We are proud to host the NYC-premier screening of Sea Blind: The Price of Shipping our Stuff, presented by filmmaker and 2007 Lowell Thomas Award Winner Sarah Robertson, and the film’s co-director and star, climate journalist Bernice Notenboom.
During spring of 2014, Bernice and two others attempted to ski from the North Pole to Canada. But one hundred kilometers short of the coast, the team was forced to evacuate due to unpredictable sea ice. Because of climate change, this once achievable route is now becoming impassable on skis.
The melting Arctic sea ice ended Bernice's expedition, but it is creating unparalleled opportunities for another sector: the shipping industry. Ice that once prevented easy passage across the Arctic Ocean is quickly receding and Arctic shipping routes are becoming increasingly accessible. For example, the Northern Sea Route, which is located along the northern coast of Russia, is now open several months out of the year and eliminates approximately 10 days from a trip from China to America and can save 10,000 tons of fuel.
But these savings come at a price, both to human health and the environment. So Bernice embarked on another journey, this time to explore the hidden costs of shipping, a massive facet of globalization that virtually all of us rely on, yet few know anything about.
The shipping industry is one of the most polluting and, until now, unregulated industries in the world. Seventeen of the largest ships emit more sulfur – responsible for severe health problems – than all the cars in the world. At the same time, most ships burn heavy fuel oil, a waste product of the oil refining process that produces black carbon emissions when burned. Black carbon is a critical contributor to human-induced climate warming.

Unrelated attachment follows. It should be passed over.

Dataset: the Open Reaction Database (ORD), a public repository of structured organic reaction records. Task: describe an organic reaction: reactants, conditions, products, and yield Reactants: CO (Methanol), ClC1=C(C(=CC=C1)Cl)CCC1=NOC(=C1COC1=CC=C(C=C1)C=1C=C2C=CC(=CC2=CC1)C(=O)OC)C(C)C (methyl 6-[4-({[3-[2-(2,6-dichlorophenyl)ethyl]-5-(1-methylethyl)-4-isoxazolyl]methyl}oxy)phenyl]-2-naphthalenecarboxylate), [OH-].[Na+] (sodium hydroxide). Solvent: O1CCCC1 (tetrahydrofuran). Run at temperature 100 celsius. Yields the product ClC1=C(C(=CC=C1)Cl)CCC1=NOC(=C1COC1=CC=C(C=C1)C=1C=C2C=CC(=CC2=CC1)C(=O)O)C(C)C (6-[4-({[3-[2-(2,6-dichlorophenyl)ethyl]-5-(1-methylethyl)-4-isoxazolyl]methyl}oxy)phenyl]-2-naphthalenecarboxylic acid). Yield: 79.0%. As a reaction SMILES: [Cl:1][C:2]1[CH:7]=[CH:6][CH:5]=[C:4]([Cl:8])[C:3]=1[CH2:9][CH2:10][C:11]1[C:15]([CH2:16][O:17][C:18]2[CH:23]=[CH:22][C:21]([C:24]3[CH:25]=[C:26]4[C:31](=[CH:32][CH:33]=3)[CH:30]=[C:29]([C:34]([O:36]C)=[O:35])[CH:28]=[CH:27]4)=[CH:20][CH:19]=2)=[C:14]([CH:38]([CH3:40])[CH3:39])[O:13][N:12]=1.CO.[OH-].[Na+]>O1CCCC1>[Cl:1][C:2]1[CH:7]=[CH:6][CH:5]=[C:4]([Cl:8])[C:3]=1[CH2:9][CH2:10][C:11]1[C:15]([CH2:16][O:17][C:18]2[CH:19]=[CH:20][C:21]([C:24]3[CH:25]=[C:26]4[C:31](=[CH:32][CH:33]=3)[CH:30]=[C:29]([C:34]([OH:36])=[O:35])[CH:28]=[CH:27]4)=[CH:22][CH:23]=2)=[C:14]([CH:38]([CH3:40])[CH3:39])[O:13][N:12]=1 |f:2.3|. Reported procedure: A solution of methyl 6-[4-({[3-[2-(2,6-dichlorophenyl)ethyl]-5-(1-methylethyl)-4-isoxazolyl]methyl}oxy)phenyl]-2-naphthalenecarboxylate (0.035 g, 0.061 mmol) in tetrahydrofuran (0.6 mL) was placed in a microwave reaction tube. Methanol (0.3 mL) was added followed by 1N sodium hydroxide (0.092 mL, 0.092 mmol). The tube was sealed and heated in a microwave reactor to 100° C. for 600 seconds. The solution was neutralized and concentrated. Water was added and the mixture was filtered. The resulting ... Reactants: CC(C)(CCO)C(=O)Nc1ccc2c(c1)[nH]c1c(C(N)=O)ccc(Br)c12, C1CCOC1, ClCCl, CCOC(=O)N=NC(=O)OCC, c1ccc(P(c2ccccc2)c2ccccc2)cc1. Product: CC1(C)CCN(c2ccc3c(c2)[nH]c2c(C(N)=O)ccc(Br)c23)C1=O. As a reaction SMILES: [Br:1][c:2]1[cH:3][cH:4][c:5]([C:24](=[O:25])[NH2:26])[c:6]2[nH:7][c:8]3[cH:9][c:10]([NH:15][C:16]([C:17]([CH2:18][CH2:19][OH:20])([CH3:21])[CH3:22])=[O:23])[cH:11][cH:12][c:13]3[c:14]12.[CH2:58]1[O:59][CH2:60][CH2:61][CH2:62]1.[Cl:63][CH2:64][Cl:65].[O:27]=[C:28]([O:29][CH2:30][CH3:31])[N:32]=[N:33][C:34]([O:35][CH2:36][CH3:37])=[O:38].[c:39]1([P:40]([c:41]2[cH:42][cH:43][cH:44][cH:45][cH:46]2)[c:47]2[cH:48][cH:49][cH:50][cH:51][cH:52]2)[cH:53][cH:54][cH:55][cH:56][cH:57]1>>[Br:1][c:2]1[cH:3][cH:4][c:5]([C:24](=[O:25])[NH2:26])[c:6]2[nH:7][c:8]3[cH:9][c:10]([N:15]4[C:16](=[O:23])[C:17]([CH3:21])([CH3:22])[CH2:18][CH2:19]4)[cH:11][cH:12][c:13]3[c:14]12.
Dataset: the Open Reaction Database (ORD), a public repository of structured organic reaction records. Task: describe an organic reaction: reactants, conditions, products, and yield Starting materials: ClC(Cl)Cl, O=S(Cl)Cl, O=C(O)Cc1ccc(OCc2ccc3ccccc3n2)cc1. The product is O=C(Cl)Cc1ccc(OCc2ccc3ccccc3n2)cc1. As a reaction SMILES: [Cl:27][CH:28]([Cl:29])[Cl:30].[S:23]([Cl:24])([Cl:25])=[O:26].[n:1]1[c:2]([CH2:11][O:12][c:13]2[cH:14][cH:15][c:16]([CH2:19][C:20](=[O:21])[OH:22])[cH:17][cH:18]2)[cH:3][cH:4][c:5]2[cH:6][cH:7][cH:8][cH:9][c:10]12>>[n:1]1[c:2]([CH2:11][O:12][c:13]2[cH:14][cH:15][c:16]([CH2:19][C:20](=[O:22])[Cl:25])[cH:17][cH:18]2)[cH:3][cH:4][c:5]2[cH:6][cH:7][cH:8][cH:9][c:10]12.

With 80% of all shipping occurring in the Northern Hemisphere, what will increased shipping mean for the Arctic? Bernice was determined to find out. The film accompanies her on a ship inspection, to encounters with shipping insiders, journalists, environmentalists and world-renowned climate scientists.
Along the way, Bernice discovered a little known fact: up to forty percent of Arctic melting may be slowed by taking action against black carbon emissions, half of which comes from ships. Experts agree that this is one of our best chances to slow the Greenland ice melt and gives us time to prepare for our new warming world.
Through a powerful narrative, captivating Arctic footage and terrific infographics, Sea Blind offers a fascinating and little known story, while presenting heartening solutions. The film was an official selection at the Blue Ocean Film Festival, and has played in The Dutch Parliament, the European Union Parliament last year and will screen at UNESCO’s general meeting this year. The film’s biggest success to date was the screening for a number of national delegations at the International Maritime Organization meeting in London in October, where the historic decision was made for a sulfur emissions cap of 0.5% by 2020.
Following the screening, the co-directors will be joined in a lively panel discussion with leading Arctic science and policy experts in a conversation on Arctic climate pollution and steps that can be taken to slow the warming that is happening more than twice as fast as the rest of the world. The panel includes filmmaker Sarah Robertson, the film’s co-director and star Bernice Notenboom, Senior Arctic Policy Fellow Rafe Pomerance, and Shipping Policy Consultant Liana James of the Clean Air Task Force.
Date: Thursday, February 16th
Time: 6:00 pm Reception, 7:00 pm Screening
Location: Club Headquarters, 46 East 70th Street, NY, NY, 10021
Tickets are $10 for Club Members and $25 for guests, and are allotted on a first-come, first-serve basis.